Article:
High and Dry soars toward its fun and funky 5th anniversary party

Owner/head brewer Andrew Kalemba is all smiles in advance of High and Dry’s fifth anniversary bash.

A fifth anniversary is a big one in the craft brewing world, and now its High and Dry Brewing’s turn to celebrate the milestone.

Wait, High and Dry is five years old? It seems like just yesterday that the neighborhood pub opened its doors on Adams, just south of Lomas.

Well, five it is, and those years shall be celebrated with the brewery’s upcoming anniversary bash on Saturday, February 11. To learn about that and more, I sat down with owner/head brewer Andrew Kalemba on a sunny Sunday on the patio for our Look Back/Look Ahead Series.

“2022, a good year, kind of a year that felt like we were kind of back in the pre-pandemic days,” he said. “Lots of not thinking about that and all the unnecessary things that come with that. We’re all still scarred from that. I still don’t know how to interact socially quite yet.”

One positive that came out of the COVID era was the expansion of the High and Dry patio, which is now officially approved by the city in its current layout. Kalemba said they will “probably pretty it up over the next 12 months.”

The biggest move of 2022 did not take place at High and Dry, but about a mile away near the corner of Copper and Carlisle.

Public House, High and Dry’s first offsite taproom, is going strong on Copper near Carlisle.

“We got our satellite taproom open, Public House, the wine bar,” Kalemba said. “That ate up a lot of our time over the last 16 months or so, if not a little bit more. It’s kind of always the same process opening something new, and even though you’ve done it a bunch of times, you’re just kind of numb to all the wackiness going on. You get to be someone else’s punching bag for a while. I enjoy it, obviously.”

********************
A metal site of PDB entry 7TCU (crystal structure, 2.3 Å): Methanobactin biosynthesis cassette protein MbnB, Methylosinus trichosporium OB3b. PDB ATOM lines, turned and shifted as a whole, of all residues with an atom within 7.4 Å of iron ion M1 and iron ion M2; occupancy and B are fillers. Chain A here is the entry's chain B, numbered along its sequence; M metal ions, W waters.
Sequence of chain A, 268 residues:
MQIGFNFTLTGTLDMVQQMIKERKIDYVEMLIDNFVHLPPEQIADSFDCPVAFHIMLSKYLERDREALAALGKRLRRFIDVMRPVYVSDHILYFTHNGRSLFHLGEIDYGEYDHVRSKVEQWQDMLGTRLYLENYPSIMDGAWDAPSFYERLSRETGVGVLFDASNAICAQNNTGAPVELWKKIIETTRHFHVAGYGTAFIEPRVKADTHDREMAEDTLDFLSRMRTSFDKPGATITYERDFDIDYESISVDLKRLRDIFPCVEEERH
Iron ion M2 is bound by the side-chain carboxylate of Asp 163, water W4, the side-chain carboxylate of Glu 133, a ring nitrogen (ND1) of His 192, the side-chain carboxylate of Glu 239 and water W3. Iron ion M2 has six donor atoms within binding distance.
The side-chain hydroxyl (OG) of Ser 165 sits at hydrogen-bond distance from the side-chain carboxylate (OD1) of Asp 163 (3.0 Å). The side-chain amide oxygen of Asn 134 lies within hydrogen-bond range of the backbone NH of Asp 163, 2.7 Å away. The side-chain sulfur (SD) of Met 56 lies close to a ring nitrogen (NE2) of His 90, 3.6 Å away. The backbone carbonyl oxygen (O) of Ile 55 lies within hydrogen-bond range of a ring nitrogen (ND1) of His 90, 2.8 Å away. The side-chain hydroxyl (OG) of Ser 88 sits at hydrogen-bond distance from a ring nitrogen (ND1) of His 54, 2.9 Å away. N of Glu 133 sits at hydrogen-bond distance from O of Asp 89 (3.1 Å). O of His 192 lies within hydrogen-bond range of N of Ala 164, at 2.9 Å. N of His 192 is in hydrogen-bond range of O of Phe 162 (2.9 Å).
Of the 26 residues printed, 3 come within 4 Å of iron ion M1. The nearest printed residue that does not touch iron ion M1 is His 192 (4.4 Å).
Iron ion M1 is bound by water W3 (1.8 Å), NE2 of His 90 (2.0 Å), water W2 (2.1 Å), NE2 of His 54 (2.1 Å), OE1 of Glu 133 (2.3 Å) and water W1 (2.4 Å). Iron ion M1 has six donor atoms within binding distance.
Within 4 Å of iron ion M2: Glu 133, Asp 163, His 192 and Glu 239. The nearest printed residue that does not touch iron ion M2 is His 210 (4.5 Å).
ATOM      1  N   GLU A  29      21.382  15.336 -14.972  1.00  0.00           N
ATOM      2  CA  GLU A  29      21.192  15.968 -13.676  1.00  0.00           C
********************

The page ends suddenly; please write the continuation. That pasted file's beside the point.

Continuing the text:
The taproom may be wine focused, but there are a couple of High and Dry beers on tap over there.

“That’s fun having that on the side, just being a little bit under a mile from here,” Kalemba said. “It gives our customers kind of a little bit of variety. A lot of customers tell us, ‘I live in between, which way should I go?’ Well, if you want beer, you go this way, if you want wine, you go that way.

“We keep a couple beers on over there. As we feel that out, too, we may start doing a unique brew for over there that we don’t have at the brewery.”

High and Dry has certainly kept up with the unique beers over the course of the year, with a wide range of styles on tap. Another change that hit the brewery as the year closed out was the departure of its assistant brewer and the promotion of his successor.

“Michael (Crowder), who was helping me brew, he’s moved on to his chosen professional field from college,” Kalemba said. “We had an awesome two years working at this. We have a new gentleman, John (Klug), who’s been training for the last two weeks, who’s going to be helping me in the brewery.”

Things are going well at the brewery these days.

Kalemba said that overall, 2022 was about getting back in stride. With no restrictions in place, High and Dry also got the chance to embrace local music even more than before.

“We’re still doing music on Saturdays, open mic every Sunday, still, and we’re now starting to pipe in music on Fridays,” he said. “We’re working with Brad Frye from Desert Records on that. We actually just had one of his bands in here on Friday, from Austin, Betty Benedeadly, that was great. On Thursdays, we now have a resident band, the Chacalacas. Awesome instrumental, pedal steel, three-piece, eclectic music. They’re awesome, they’re super fun.”

In summation, 2022 was a good year, and now things will really kick off in 2023 with the aforementioned anniversary party.

“The year end has some pretty significant milestones of a few things happening,” Kalemba said. “We’ve got the patio (approved), Public House is hitting three months, and the anniversary party is coming up. It’s kind of nice, it’s right after Dry January, right before Valentine’s Day, so hopefully it’s in that sweet spot where people have some time, maybe a little bit of money, and are looking to drink.”